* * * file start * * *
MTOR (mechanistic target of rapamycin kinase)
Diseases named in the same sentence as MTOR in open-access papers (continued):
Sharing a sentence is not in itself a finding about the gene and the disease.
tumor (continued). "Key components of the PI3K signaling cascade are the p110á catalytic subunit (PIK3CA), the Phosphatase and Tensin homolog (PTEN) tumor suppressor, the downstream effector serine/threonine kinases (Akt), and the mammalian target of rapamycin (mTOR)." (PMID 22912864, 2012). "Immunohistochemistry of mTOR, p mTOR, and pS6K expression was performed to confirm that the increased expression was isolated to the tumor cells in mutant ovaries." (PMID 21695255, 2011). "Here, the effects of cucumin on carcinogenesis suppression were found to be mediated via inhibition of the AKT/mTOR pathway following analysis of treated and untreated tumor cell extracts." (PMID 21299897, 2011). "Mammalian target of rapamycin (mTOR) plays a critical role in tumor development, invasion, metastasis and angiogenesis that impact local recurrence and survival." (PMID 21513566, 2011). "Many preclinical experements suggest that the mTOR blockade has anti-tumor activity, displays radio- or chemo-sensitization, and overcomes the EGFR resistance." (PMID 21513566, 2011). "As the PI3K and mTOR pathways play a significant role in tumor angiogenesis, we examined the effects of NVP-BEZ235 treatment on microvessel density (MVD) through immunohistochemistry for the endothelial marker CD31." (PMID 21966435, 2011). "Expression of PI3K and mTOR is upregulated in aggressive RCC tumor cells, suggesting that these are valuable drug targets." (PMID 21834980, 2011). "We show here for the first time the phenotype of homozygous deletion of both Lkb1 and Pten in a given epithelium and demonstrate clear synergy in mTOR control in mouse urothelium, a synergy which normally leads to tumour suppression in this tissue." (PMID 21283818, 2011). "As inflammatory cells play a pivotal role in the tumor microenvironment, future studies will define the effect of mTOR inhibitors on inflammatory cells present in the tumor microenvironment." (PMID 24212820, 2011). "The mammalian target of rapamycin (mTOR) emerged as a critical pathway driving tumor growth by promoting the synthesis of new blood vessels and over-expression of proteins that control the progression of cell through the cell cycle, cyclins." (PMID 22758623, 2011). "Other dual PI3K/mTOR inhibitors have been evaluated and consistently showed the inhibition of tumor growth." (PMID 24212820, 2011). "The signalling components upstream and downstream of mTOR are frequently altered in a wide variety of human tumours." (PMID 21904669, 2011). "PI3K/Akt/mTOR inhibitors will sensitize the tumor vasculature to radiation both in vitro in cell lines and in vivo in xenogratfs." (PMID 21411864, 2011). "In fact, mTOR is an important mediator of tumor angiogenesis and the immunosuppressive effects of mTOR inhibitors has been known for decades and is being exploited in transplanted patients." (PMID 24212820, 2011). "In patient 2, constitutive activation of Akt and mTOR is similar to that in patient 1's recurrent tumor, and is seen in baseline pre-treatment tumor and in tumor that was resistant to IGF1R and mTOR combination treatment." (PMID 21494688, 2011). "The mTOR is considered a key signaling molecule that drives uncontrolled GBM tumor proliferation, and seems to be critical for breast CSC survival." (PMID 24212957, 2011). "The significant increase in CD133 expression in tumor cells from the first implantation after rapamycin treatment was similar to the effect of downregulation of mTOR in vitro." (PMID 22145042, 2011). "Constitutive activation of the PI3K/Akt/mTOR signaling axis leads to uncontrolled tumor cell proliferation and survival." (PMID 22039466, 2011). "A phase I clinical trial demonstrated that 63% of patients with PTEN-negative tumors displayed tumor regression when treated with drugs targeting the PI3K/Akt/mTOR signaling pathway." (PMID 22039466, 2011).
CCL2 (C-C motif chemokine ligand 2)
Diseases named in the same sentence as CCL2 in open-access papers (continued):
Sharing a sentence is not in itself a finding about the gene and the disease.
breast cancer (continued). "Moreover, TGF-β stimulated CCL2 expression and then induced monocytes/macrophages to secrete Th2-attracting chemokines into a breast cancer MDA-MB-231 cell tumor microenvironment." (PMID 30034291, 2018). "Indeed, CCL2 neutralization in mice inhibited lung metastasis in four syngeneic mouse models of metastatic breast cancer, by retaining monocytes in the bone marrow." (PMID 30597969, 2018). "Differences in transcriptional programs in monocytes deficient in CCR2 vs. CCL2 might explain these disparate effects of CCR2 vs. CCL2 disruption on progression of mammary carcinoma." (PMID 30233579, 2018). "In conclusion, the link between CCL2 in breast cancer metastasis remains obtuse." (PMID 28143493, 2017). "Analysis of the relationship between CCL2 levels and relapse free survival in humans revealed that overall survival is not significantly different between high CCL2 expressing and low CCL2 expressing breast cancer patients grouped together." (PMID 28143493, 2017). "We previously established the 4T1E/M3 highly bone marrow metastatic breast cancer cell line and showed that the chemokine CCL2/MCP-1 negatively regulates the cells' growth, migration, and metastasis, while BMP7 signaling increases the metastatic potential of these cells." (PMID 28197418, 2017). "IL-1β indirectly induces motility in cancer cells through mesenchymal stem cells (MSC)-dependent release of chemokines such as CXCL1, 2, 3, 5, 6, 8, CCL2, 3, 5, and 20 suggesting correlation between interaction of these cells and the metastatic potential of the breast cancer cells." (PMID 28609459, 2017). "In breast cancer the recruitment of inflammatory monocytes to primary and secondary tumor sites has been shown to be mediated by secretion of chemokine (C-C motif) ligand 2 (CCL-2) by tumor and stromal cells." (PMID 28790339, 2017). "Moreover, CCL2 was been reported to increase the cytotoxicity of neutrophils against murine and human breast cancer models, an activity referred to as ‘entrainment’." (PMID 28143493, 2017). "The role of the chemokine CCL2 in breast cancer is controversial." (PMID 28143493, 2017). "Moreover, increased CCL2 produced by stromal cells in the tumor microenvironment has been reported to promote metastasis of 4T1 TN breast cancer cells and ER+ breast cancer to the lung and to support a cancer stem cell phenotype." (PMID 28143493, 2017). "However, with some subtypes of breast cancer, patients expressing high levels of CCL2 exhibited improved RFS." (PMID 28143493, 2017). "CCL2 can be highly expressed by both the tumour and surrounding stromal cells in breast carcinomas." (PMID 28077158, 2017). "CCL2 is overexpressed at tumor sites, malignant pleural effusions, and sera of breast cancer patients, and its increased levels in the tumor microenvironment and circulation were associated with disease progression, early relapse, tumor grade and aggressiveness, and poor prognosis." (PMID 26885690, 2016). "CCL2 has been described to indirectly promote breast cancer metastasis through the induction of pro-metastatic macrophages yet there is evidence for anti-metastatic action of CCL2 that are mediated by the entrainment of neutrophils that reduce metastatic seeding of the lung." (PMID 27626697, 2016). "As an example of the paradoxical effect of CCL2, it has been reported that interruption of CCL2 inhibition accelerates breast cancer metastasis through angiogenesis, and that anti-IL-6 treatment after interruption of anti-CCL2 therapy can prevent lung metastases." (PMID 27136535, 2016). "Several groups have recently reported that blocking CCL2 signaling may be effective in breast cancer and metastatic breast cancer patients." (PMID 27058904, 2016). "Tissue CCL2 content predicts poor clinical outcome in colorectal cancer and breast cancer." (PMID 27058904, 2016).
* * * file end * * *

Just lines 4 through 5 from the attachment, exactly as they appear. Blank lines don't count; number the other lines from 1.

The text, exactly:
tumor (continued). "Key components of the PI3K signaling cascade are the p110á catalytic subunit (PIK3CA), the Phosphatase and Tensin homolog (PTEN) tumor suppressor, the downstream effector serine/threonine kinases (Akt), and the mammalian target of rapamycin (mTOR)." (PMID 22912864, 2012). "Immunohistochemistry of mTOR, p mTOR, and pS6K expression was performed to confirm that the increased expression was isolated to the tumor cells in mutant ovaries." (PMID 21695255, 2011). "Here, the effects of cucumin on carcinogenesis suppression were found to be mediated via inhibition of the AKT/mTOR pathway following analysis of treated and untreated tumor cell extracts." (PMID 21299897, 2011). "Mammalian target of rapamycin (mTOR) plays a critical role in tumor development, invasion, metastasis and angiogenesis that impact local recurrence and survival." (PMID 21513566, 2011). "Many preclinical experements suggest that the mTOR blockade has anti-tumor activity, displays radio- or chemo-sensitization, and overcomes the EGFR resistance." (PMID 21513566, 2011). "As the PI3K and mTOR pathways play a significant role in tumor angiogenesis, we examined the effects of NVP-BEZ235 treatment on microvessel density (MVD) through immunohistochemistry for the endothelial marker CD31." (PMID 21966435, 2011). "Expression of PI3K and mTOR is upregulated in aggressive RCC tumor cells, suggesting that these are valuable drug targets." (PMID 21834980, 2011). "We show here for the first time the phenotype of homozygous deletion of both Lkb1 and Pten in a given epithelium and demonstrate clear synergy in mTOR control in mouse urothelium, a synergy which normally leads to tumour suppression in this tissue." (PMID 21283818, 2011). "As inflammatory cells play a pivotal role in the tumor microenvironment, future studies will define the effect of mTOR inhibitors on inflammatory cells present in the tumor microenvironment." (PMID 24212820, 2011). "The mammalian target of rapamycin (mTOR) emerged as a critical pathway driving tumor growth by promoting the synthesis of new blood vessels and over-expression of proteins that control the progression of cell through the cell cycle, cyclins." (PMID 22758623, 2011). "Other dual PI3K/mTOR inhibitors have been evaluated and consistently showed the inhibition of tumor growth." (PMID 24212820, 2011). "The signalling components upstream and downstream of mTOR are frequently altered in a wide variety of human tumours." (PMID 21904669, 2011). "PI3K/Akt/mTOR inhibitors will sensitize the tumor vasculature to radiation both in vitro in cell lines and in vivo in xenogratfs." (PMID 21411864, 2011). "In fact, mTOR is an important mediator of tumor angiogenesis and the immunosuppressive effects of mTOR inhibitors has been known for decades and is being exploited in transplanted patients." (PMID 24212820, 2011). "In patient 2, constitutive activation of Akt and mTOR is similar to that in patient 1's recurrent tumor, and is seen in baseline pre-treatment tumor and in tumor that was resistant to IGF1R and mTOR combination treatment." (PMID 21494688, 2011). "The mTOR is considered a key signaling molecule that drives uncontrolled GBM tumor proliferation, and seems to be critical for breast CSC survival." (PMID 24212957, 2011). "The significant increase in CD133 expression in tumor cells from the first implantation after rapamycin treatment was similar to the effect of downregulation of mTOR in vitro." (PMID 22145042, 2011). "Constitutive activation of the PI3K/Akt/mTOR signaling axis leads to uncontrolled tumor cell proliferation and survival." (PMID 22039466, 2011). "A phase I clinical trial demonstrated that 63% of patients with PTEN-negative tumors displayed tumor regression when treated with drugs targeting the PI3K/Akt/mTOR signaling pathway." (PMID 22039466, 2011).
CCL2 (C-C motif chemokine ligand 2)